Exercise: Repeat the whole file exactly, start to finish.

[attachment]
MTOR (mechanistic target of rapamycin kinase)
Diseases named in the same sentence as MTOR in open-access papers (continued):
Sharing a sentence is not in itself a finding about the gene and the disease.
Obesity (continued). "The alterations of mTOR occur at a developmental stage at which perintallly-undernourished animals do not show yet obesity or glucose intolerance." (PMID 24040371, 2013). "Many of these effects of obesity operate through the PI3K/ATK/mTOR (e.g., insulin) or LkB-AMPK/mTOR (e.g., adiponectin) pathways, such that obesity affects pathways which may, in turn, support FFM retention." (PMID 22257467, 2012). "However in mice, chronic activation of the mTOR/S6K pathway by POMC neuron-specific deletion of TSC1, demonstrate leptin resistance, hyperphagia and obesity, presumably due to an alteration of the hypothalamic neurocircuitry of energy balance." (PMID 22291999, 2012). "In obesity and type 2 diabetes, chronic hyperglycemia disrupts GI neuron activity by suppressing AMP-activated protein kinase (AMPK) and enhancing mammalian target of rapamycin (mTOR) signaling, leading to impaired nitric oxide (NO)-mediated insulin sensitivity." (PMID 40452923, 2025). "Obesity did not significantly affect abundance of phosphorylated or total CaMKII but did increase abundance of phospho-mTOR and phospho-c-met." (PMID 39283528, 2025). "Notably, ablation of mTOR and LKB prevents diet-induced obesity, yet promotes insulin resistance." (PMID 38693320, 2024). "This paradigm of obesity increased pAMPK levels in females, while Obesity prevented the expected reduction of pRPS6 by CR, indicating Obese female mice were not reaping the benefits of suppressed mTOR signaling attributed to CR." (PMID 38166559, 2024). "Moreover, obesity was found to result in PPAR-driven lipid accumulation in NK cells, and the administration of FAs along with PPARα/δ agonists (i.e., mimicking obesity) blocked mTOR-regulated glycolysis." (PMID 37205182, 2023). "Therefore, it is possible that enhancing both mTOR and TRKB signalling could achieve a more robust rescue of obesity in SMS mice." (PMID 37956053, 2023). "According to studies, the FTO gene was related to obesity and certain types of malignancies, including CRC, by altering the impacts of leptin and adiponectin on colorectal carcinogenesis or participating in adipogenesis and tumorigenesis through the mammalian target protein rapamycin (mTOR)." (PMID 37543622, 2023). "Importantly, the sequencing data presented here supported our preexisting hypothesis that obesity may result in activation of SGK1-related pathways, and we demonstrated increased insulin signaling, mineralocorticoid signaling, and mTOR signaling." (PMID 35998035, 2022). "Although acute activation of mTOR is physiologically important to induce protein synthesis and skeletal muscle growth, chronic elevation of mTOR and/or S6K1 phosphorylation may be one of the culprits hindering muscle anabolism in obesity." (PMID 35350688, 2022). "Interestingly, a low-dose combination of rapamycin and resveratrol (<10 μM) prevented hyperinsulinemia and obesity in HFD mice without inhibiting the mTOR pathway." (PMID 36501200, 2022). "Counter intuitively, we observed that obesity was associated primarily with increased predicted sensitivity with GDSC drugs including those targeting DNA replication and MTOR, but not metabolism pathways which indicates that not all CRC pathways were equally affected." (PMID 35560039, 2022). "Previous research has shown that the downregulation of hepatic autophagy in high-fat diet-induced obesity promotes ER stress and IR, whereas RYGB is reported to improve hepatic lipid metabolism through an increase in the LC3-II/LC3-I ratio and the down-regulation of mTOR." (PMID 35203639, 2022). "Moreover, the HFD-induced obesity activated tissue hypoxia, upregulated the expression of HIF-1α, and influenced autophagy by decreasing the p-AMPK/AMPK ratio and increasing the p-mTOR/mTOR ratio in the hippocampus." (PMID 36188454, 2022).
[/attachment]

MTOR (mechanistic target of rapamycin kinase)
Diseases named in the same sentence as MTOR in open-access papers (continued):
Sharing a sentence is not in itself a finding about the gene and the disease.
Obesity (continued). "The alterations of mTOR occur at a developmental stage at which perintallly-undernourished animals do not show yet obesity or glucose intolerance." (PMID 24040371, 2013). "Many of these effects of obesity operate through the PI3K/ATK/mTOR (e.g., insulin) or LkB-AMPK/mTOR (e.g., adiponectin) pathways, such that obesity affects pathways which may, in turn, support FFM retention." (PMID 22257467, 2012). "However in mice, chronic activation of the mTOR/S6K pathway by POMC neuron-specific deletion of TSC1, demonstrate leptin resistance, hyperphagia and obesity, presumably due to an alteration of the hypothalamic neurocircuitry of energy balance." (PMID 22291999, 2012). "In obesity and type 2 diabetes, chronic hyperglycemia disrupts GI neuron activity by suppressing AMP-activated protein kinase (AMPK) and enhancing mammalian target of rapamycin (mTOR) signaling, leading to impaired nitric oxide (NO)-mediated insulin sensitivity." (PMID 40452923, 2025). "Obesity did not significantly affect abundance of phosphorylated or total CaMKII but did increase abundance of phospho-mTOR and phospho-c-met." (PMID 39283528, 2025). "Notably, ablation of mTOR and LKB prevents diet-induced obesity, yet promotes insulin resistance." (PMID 38693320, 2024). "This paradigm of obesity increased pAMPK levels in females, while Obesity prevented the expected reduction of pRPS6 by CR, indicating Obese female mice were not reaping the benefits of suppressed mTOR signaling attributed to CR." (PMID 38166559, 2024). "Moreover, obesity was found to result in PPAR-driven lipid accumulation in NK cells, and the administration of FAs along with PPARα/δ agonists (i.e., mimicking obesity) blocked mTOR-regulated glycolysis." (PMID 37205182, 2023). "Therefore, it is possible that enhancing both mTOR and TRKB signalling could achieve a more robust rescue of obesity in SMS mice." (PMID 37956053, 2023). "According to studies, the FTO gene was related to obesity and certain types of malignancies, including CRC, by altering the impacts of leptin and adiponectin on colorectal carcinogenesis or participating in adipogenesis and tumorigenesis through the mammalian target protein rapamycin (mTOR)." (PMID 37543622, 2023). "Importantly, the sequencing data presented here supported our preexisting hypothesis that obesity may result in activation of SGK1-related pathways, and we demonstrated increased insulin signaling, mineralocorticoid signaling, and mTOR signaling." (PMID 35998035, 2022). "Although acute activation of mTOR is physiologically important to induce protein synthesis and skeletal muscle growth, chronic elevation of mTOR and/or S6K1 phosphorylation may be one of the culprits hindering muscle anabolism in obesity." (PMID 35350688, 2022). "Interestingly, a low-dose combination of rapamycin and resveratrol (<10 μM) prevented hyperinsulinemia and obesity in HFD mice without inhibiting the mTOR pathway." (PMID 36501200, 2022). "Counter intuitively, we observed that obesity was associated primarily with increased predicted sensitivity with GDSC drugs including those targeting DNA replication and MTOR, but not metabolism pathways which indicates that not all CRC pathways were equally affected." (PMID 35560039, 2022). "Previous research has shown that the downregulation of hepatic autophagy in high-fat diet-induced obesity promotes ER stress and IR, whereas RYGB is reported to improve hepatic lipid metabolism through an increase in the LC3-II/LC3-I ratio and the down-regulation of mTOR." (PMID 35203639, 2022). "Moreover, the HFD-induced obesity activated tissue hypoxia, upregulated the expression of HIF-1α, and influenced autophagy by decreasing the p-AMPK/AMPK ratio and increasing the p-mTOR/mTOR ratio in the hippocampus." (PMID 36188454, 2022).